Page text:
A plan to increase graduation requirements and college readiness has changed based upon feedback from the public and teachers, but concerns still linger.
The Juneau School District Task Force on Graduation Requirements and College Readiness discussed Tuesday the changes it has made since its January public meeting.
Previously, the task force was going to recommend the school board phase up graduation requirements starting with the class of 2013, and then again for 2016. Concerns were raised the changes were happening too fast, and that current sophomores would have to rush changes to meet the new requirements instead of following their own track.
Other concerns were raised about increasing math, science and world languages at the expense of electives. Teachers of math and science, along with electives courses spoke out against the cut, saying electives are the reason students stay in school. Students also testified to the same thoughts.
Tuesday night’s updated recommendations heeded those concerns to a degree. Instead of tiering the graduation requirements, the new requirements would affect the graduating class of 2015 and beyond — current eighth graders.
This will give the district time to realign classes, making sure they meet curriculum guidelines.
The task force also emphasized that the goal is to increase standards from kindergarten through graduation.
Assistant Superintendent Laury Scandling, facilitator of the task force, pointed to a quote from a panel’s report.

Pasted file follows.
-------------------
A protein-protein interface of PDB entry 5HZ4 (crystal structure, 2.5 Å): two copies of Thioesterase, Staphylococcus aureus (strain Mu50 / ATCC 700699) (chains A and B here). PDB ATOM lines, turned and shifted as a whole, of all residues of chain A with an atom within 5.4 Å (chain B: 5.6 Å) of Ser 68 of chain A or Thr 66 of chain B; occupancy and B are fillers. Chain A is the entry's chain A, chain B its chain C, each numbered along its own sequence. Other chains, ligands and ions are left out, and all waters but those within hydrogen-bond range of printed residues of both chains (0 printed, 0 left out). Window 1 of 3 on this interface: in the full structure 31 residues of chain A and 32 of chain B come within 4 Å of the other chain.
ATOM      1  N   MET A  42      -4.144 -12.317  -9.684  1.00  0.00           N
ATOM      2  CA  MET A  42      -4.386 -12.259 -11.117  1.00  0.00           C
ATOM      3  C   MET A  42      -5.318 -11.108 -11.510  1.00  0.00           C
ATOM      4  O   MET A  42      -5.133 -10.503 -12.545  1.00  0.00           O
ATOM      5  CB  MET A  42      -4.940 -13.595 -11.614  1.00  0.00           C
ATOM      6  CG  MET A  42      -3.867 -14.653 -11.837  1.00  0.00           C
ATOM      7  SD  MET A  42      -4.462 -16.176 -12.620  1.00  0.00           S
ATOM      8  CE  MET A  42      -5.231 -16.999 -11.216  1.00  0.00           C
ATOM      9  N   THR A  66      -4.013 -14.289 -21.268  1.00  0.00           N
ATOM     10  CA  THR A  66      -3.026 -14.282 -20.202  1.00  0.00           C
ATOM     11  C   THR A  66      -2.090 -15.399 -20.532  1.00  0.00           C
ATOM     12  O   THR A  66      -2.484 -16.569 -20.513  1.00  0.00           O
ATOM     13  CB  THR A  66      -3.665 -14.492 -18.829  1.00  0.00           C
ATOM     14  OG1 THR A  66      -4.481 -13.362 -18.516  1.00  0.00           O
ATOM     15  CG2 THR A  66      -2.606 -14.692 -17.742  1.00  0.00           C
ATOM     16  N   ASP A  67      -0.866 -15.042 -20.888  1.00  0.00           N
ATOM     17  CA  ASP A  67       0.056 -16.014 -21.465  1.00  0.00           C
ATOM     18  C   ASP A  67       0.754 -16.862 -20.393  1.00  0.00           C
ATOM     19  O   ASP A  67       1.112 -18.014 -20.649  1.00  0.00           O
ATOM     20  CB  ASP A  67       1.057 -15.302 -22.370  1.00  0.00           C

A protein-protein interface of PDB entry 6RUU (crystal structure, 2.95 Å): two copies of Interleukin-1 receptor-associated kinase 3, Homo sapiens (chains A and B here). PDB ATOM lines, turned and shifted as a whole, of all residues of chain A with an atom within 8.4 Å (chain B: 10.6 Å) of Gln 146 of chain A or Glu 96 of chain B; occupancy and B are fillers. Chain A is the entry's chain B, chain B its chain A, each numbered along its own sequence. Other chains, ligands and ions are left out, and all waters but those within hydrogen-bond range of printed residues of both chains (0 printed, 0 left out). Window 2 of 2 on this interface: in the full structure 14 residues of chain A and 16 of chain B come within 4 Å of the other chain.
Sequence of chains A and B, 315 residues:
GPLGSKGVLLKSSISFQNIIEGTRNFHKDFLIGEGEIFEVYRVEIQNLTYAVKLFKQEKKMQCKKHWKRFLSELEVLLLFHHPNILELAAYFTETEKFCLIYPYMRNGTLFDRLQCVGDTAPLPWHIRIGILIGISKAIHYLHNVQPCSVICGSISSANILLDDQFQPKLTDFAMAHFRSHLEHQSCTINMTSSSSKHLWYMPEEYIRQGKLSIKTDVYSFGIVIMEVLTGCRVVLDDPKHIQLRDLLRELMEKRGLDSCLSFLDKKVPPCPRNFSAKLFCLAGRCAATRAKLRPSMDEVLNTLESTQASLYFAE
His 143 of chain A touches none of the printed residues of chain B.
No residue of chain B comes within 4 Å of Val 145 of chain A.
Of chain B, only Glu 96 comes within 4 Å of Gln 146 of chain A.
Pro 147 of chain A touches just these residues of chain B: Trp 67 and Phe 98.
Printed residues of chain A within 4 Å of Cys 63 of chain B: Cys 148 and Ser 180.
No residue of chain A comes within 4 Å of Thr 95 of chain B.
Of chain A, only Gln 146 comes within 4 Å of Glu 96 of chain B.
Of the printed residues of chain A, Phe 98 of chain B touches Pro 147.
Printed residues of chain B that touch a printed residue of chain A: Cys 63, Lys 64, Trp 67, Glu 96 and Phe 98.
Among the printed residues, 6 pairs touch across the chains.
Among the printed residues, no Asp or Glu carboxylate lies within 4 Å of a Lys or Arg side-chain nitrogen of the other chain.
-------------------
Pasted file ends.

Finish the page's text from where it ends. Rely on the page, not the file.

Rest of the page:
“Changing credit requirements is meaningless unless we raise standards and expectations for student achievement,” it said. “Standards must be raised from K through 12. We cannot increase career and college readiness unless we start in kindergarten.”
Changes in credit allocations were also made. The task force had proposed requiring four years each of math and science by 2016.
Those are now changed to require a total of seven credits between the two areas. The task force also discussed having alternatives of a two-year slow-paced algebra course and geometry sequence; three years of math (algebra one and two and geometry plus a year of quantitative or applied math); or requiring mastery of algebra and geometry plus two years of pure or applied math (or only one year of pure or applied math).
The goal would be to align some elective courses to count as an applied math course.
Another concern from the original public proposal was the reduction of required physical education credits. Concerns were expressed about the national obesity rate and the need for more physical education — not less. That went back up to its current state, but the fitness concepts half credit is still out.
World language requirements went down to one. Scandling clarified the reasoning behind it: if a younger student doesn’t believe he or she is on a college track and has exposure to one year of world languages, and later decides they do want to be on a college track, they can still achieve it. Most four year universities — particularly ones Juneau students choose most often — require two years of a world language.